So the question arose: what to do with a bowl full of Cumquats?
Consulting the Oracle (Google) produced numerous articles involving advice and recipes for dealing with a crop of cumquats, including:
Cumquat Marmalade: from Cooks Almost Everything
Candied Cumquats: from Morsels and Musings
Kumquat, Fennel and Blood Orange Salad: from Erins Kitchen
Kumquat Compote: from Seattle Bonvivant
Kumquat Salsa: from Garrett at Vanilla Garlic
Wickid Kumquatini Cocktails: from Wallflower Entertaining
But in the end, what really captured my imagination was a mention of:
Cumquat Curd… I couldn’t find the actual recipe online – if no-one else is doing it, does that mean it’s a really good idea (that no-one in the Whole-Wide-World has thought of yet) or really a bad idea (that no-one in their right mind would even consider)?? - but the concept piqued my interest. So using my mum’s recipe for Lemon Butter, I juiced and zested my cumquats, reserving the skins to make into a pickle and here is the result:
The verdict? Cumquat Curd IS a really good idea - Yum-oh!
Cumquat Curd Recipe:
70g unsalted butter
2 tsp grated cumquat zest
120ml cumquat juice
Whisk egg yolks and sugar until well combined but not frothy.
Tip into a heavy-based non-reactive saucepan and add butter, zest and juice.
Stirring constantly, bring to simmering point over a medium-high heat (about five minutes).
As soon as bubbles appear, remove from heat, still stirring. Allow to cool. Transfer to sterilised jars and seal.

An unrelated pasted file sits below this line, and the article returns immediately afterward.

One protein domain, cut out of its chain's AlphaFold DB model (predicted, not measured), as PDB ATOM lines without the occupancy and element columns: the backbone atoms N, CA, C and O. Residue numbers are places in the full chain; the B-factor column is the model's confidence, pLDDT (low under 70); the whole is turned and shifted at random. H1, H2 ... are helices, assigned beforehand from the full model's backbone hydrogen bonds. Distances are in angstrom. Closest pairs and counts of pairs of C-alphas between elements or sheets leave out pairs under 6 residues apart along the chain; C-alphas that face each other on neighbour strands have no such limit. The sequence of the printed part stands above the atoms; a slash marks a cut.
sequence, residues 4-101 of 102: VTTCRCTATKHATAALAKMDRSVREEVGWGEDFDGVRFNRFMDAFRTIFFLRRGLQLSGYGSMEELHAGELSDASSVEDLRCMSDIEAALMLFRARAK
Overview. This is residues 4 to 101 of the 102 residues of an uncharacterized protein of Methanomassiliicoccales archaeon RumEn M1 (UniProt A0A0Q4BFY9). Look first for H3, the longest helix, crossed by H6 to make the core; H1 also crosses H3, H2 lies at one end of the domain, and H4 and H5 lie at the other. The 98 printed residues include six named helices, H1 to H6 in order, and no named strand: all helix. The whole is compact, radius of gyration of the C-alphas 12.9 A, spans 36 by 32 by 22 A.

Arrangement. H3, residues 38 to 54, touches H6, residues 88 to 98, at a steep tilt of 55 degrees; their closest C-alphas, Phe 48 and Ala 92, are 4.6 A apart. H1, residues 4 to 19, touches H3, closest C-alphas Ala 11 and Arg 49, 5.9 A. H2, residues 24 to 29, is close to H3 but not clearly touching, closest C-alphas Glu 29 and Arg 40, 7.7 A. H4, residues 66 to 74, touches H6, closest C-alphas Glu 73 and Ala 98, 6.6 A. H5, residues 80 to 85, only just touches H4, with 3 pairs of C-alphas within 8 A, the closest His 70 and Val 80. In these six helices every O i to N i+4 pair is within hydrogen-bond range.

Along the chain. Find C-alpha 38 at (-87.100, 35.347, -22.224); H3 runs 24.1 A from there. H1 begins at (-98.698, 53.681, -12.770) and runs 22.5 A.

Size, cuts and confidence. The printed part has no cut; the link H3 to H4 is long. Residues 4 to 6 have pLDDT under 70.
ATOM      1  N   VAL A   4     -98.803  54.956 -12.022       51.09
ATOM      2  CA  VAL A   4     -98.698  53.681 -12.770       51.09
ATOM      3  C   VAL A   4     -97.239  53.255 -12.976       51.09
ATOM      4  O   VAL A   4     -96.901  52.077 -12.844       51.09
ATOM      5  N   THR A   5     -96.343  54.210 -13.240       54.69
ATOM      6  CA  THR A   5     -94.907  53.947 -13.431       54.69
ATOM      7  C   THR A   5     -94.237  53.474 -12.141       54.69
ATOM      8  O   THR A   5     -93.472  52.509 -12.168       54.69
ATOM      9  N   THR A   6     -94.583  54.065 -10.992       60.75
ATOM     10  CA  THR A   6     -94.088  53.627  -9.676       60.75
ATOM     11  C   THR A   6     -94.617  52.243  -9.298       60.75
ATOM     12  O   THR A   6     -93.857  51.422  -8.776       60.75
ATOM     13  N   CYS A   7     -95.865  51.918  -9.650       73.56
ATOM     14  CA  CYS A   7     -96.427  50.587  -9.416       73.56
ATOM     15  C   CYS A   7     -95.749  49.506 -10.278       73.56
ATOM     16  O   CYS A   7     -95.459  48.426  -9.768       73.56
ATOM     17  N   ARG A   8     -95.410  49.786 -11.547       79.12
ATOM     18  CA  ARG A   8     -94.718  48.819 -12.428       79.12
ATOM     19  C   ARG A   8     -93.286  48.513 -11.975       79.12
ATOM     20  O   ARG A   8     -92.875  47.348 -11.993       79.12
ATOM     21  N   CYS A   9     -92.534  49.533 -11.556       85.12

Makes 2 cups
Cumquat PickleI wanted a recipe that would make use of the skins of the cumquats after I had juiced them for making the cumquat curd.
Cumquats are unlike other citrus fruits, as the peel is less bitter than the flesh. They produce an excellent sweet-and-sour pickle, combined with palm-sugar, vinegar and spices.
Cumquat Pickle Ingredients:
250 g cumquat rinds
100 ml white wine vinegar
2 cardamom pods, crushed
1 cinnamon stick
1 cm piece of ginger, shredded
1 tsp sea salt
60g soft palm sugar
Cut the cumquat skins in half and put them in a saucepan with the salt and water to cover. Bring to the boil then simmer for 5 minutes. Drain the kumquats, discarding any pips.
Place the vinegar, palm sugar, cardamom pods, clove and the shredded ginger into a pan and heat gently, stirring, until all the palm sugar is dissolved. Raise the heat and bring to the boil, then add the pre-boiled, drained cumquat rinds. Simmer for one minute, then allow to cool slightly.
While the mixture is still medium-hot (about 75 degrees), ladle the cumquats and the liquid into warm, clean, pre-sterilized jars. Cover with non metal (ie vinegar-proof) lids and seal.
Store in a cool, dark, dry place for 1 month before using.
Cumquat Pickle is wonderful with Malaysian and Indian Curries.